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Beyond Penn's Treaty

The Life of Thomas Eddy; Comprising an Extensive Correspondence

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time, that so much has been accomplished; consider-
ing the object of labour, or no labour, as being, in fact,
the only question in debate, and being of opinion,
for various reasons, that the legislature will be
obliged to resort to the plan recommended by their
commissioners. By this decision, I conceive the great
question of prison discipline, as far as regards the
United States, is finally settled; every other place,
except Philadelphia

, already adopted that plan, there-
by making crime to counteract itself, and repair, as
far as possible, the evils it has occasioned. In no
country has this principle been so well understood,
or carried so far, as in your own, and the relinquish-
ment of it for the Bastile system of solitary confine-
ment, would have grieved me more than I can express;
but, thank God, my dread of that is over; and I shall
now die in peace, convinced that the time will arrive
when my own country will follow the example.

You will not be surprised to hear that our canal
navigations, which have hitherto been very produc-
tive, are depreciated by the completion of our rail-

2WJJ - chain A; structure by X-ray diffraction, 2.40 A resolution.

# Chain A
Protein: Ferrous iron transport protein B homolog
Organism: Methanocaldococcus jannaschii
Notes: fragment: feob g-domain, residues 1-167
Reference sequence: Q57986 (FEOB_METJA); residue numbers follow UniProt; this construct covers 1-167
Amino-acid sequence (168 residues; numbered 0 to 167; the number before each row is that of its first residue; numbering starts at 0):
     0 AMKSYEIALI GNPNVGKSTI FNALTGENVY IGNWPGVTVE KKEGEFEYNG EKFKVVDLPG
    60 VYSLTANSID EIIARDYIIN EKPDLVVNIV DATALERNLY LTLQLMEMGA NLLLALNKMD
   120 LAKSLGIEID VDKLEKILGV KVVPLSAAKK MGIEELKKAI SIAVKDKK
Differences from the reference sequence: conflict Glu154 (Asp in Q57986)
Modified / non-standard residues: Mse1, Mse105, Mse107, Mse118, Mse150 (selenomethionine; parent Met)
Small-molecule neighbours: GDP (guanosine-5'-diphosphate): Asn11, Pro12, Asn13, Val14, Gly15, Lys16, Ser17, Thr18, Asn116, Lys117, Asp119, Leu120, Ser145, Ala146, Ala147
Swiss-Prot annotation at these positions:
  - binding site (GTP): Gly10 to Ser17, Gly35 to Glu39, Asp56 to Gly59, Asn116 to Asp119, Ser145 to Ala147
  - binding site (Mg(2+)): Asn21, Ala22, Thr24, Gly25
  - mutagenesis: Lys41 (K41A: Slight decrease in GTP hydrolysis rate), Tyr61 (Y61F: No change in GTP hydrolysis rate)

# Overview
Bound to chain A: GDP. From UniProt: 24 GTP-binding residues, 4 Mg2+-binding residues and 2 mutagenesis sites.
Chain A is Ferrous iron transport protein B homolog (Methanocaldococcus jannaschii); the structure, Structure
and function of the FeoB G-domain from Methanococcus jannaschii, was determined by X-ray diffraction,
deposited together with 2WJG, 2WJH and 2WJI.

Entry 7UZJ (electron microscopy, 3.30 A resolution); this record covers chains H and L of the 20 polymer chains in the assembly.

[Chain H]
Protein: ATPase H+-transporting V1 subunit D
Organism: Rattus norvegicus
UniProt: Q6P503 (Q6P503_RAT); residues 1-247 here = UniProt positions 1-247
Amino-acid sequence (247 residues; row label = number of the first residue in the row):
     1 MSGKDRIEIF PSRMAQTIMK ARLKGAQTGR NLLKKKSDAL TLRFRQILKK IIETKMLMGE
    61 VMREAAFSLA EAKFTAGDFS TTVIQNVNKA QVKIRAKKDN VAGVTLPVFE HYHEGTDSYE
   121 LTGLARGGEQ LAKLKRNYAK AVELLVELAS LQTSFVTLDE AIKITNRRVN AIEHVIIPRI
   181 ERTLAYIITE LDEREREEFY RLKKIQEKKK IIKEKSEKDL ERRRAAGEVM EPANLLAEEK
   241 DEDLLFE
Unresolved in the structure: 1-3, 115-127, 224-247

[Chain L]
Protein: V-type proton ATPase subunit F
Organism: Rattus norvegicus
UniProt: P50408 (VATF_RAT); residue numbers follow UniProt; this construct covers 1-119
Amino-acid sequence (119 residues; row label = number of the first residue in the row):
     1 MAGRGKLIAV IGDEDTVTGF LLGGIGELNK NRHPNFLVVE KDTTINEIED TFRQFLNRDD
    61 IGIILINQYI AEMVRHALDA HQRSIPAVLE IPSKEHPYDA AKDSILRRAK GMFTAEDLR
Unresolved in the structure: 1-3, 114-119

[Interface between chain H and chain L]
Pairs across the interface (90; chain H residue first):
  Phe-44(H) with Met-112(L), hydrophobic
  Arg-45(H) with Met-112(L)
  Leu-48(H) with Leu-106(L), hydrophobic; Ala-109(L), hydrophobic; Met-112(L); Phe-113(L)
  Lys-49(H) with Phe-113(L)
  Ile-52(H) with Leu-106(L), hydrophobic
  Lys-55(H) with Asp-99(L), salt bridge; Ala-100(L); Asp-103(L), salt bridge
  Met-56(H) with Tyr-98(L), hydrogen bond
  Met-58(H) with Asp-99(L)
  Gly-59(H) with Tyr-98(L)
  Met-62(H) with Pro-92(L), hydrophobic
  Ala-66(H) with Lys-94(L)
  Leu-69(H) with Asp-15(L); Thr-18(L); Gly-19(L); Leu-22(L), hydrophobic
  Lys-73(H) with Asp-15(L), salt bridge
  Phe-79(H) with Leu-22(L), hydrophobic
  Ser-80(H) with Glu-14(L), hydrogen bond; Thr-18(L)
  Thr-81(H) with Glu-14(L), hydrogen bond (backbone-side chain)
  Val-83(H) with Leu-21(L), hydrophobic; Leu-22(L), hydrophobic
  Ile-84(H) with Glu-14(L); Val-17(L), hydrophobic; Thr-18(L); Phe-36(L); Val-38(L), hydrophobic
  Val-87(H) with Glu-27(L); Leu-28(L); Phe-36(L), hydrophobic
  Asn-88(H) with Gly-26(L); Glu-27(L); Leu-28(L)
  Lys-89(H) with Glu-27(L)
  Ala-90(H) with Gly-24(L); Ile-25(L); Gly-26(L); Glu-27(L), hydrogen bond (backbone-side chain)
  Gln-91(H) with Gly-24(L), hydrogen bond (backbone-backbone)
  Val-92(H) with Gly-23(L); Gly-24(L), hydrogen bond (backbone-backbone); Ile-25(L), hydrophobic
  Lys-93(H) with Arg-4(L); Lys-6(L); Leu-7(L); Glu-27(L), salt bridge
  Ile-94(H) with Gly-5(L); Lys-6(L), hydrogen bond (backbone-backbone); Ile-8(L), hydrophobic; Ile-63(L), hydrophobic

way from Liverpool

to Manchester; which is shortly
expected to be succeeded by one from Liverpool to
London, and by several others in different parts of
the kingdom; but our small dykes bear no propor-
tion to your magnificent aqueducts, which, I suppose,
set all competition from railways at defiance.

I send you an account of the Liverpool

and Man-
road, as just published, by my next neigh-
bour, Mr. H. Booth, the Treasurer of the undertaking,
which, I think, will interest you. I have also added
a copy of my discourse on opening the Liverpool
Institution, and of a work I published some years
since, entitled, Illustrations of the Life of Lorenzo
de Medici, one or both of which you have probably
before seen; but which I beg you will accept, as a
mark of sincere respect and attachment, with which
I am, my dear sir, your very faithful and obliged
friend, W. ROSCOE.